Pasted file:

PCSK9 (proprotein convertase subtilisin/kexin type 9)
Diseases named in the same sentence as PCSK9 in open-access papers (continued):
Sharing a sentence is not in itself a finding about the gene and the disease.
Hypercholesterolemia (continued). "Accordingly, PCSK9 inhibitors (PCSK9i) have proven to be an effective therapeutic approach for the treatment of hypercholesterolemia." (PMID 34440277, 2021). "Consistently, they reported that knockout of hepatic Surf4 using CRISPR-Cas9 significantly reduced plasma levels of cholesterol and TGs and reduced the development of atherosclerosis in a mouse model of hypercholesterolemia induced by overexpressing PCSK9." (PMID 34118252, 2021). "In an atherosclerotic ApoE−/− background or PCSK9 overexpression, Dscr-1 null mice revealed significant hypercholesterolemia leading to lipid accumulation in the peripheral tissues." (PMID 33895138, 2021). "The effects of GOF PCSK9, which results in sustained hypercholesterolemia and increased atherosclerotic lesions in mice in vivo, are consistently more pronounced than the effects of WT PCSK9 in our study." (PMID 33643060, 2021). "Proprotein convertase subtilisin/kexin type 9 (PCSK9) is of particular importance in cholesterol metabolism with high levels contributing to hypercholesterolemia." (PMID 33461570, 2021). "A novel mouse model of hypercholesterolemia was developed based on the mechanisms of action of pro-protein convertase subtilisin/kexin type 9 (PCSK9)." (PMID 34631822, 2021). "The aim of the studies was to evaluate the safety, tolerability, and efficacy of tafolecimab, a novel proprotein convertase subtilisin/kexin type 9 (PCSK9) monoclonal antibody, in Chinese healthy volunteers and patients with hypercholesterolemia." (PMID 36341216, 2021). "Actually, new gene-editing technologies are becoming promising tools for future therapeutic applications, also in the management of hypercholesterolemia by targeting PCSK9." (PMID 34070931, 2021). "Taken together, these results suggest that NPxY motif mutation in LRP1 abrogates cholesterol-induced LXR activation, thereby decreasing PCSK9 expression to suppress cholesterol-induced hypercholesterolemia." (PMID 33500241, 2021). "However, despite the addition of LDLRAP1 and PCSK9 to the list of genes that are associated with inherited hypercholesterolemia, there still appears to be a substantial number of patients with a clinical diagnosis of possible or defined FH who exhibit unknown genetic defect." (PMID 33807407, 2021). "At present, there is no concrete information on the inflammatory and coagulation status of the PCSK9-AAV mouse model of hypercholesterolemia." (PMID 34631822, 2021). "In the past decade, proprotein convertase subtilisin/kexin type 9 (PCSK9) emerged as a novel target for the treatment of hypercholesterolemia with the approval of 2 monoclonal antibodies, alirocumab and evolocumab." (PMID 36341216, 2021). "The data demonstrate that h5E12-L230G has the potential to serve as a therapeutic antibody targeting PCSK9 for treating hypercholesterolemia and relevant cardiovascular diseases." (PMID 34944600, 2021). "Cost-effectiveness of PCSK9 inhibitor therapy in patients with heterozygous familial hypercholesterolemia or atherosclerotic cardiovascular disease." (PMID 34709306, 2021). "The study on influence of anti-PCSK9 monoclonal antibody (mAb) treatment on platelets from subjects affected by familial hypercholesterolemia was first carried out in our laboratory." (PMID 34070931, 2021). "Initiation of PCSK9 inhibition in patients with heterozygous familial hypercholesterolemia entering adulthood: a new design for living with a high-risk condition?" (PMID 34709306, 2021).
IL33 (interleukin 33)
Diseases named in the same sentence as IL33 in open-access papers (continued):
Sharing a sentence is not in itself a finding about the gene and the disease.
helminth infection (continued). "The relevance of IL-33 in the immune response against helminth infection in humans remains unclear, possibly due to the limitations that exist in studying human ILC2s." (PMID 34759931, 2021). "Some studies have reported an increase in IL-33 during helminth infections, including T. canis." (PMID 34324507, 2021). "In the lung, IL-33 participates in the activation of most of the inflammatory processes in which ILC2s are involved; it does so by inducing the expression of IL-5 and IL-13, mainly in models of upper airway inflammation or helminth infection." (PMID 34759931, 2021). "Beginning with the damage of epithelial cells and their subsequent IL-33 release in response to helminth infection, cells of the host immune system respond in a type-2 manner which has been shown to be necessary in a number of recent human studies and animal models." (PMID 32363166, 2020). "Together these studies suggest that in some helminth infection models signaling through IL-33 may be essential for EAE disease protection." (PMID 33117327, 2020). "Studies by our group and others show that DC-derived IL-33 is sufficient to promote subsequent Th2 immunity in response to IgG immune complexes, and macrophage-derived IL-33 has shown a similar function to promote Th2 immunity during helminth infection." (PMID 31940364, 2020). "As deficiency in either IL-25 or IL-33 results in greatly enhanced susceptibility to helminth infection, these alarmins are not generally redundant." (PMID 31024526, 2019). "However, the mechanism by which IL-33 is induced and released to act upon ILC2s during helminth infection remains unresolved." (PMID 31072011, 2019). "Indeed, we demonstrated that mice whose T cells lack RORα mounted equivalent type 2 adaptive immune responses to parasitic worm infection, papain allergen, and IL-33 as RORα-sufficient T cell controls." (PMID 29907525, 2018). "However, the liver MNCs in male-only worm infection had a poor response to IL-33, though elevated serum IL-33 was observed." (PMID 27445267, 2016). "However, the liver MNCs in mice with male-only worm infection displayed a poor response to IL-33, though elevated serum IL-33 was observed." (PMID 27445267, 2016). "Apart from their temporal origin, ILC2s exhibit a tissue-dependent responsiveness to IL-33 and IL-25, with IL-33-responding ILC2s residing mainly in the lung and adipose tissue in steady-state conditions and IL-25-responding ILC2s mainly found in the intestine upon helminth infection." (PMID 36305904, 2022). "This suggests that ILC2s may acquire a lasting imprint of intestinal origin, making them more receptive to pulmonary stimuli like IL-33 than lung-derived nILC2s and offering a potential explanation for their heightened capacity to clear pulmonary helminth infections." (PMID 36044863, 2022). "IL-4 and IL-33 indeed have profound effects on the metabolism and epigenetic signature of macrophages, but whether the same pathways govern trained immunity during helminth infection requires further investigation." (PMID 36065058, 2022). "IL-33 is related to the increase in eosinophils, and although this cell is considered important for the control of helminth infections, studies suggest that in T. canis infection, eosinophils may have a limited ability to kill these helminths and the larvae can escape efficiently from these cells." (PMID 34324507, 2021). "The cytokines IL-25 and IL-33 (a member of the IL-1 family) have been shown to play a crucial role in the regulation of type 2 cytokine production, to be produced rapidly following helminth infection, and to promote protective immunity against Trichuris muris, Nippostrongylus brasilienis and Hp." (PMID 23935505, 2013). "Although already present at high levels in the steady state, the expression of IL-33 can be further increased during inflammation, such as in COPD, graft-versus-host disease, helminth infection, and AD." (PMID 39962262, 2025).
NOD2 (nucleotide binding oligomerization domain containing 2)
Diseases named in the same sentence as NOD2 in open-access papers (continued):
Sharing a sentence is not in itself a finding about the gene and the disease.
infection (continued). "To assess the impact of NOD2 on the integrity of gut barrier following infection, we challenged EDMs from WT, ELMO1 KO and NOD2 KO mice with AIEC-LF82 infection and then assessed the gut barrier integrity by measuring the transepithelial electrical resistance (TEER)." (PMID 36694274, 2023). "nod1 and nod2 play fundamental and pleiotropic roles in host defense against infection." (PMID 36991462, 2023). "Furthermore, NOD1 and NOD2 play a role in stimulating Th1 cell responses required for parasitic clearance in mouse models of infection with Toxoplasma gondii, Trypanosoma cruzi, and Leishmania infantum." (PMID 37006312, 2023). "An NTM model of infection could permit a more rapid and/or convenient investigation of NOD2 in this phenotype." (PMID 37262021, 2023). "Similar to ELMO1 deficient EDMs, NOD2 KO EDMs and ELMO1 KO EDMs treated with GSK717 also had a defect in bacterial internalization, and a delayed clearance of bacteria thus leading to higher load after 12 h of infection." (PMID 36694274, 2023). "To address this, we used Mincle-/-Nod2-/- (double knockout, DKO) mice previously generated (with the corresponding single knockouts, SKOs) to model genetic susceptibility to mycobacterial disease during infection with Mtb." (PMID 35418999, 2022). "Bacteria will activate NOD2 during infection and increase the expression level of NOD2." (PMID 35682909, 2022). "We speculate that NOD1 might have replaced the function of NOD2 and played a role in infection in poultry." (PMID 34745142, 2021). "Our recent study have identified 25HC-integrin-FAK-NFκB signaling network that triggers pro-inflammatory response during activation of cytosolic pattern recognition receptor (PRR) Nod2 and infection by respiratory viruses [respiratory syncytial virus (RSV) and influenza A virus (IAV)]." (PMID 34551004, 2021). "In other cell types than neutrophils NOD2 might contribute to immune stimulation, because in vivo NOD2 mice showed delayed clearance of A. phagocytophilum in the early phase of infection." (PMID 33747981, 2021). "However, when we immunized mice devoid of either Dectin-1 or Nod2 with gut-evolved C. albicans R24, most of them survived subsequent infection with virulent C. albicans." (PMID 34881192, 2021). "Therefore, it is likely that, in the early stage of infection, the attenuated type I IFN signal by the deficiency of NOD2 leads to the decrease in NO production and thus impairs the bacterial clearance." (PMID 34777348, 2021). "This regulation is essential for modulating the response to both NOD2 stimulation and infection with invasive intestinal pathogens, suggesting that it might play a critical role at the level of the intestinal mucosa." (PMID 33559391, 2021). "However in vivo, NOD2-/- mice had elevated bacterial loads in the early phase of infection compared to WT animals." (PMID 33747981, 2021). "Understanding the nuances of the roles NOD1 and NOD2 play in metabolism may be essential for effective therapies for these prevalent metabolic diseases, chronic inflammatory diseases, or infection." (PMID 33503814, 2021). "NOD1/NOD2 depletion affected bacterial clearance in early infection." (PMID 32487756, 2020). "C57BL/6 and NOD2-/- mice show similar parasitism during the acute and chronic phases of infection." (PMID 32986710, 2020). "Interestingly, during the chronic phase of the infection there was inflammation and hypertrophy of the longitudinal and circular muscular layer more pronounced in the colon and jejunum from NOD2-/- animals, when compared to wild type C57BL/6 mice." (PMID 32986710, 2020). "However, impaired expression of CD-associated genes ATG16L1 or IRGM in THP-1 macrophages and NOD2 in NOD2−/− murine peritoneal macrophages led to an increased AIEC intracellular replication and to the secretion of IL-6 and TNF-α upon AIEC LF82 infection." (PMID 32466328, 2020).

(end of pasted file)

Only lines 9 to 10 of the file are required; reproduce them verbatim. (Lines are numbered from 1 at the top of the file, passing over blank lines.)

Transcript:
NOD2 (nucleotide binding oligomerization domain containing 2)
Diseases named in the same sentence as NOD2 in open-access papers (continued):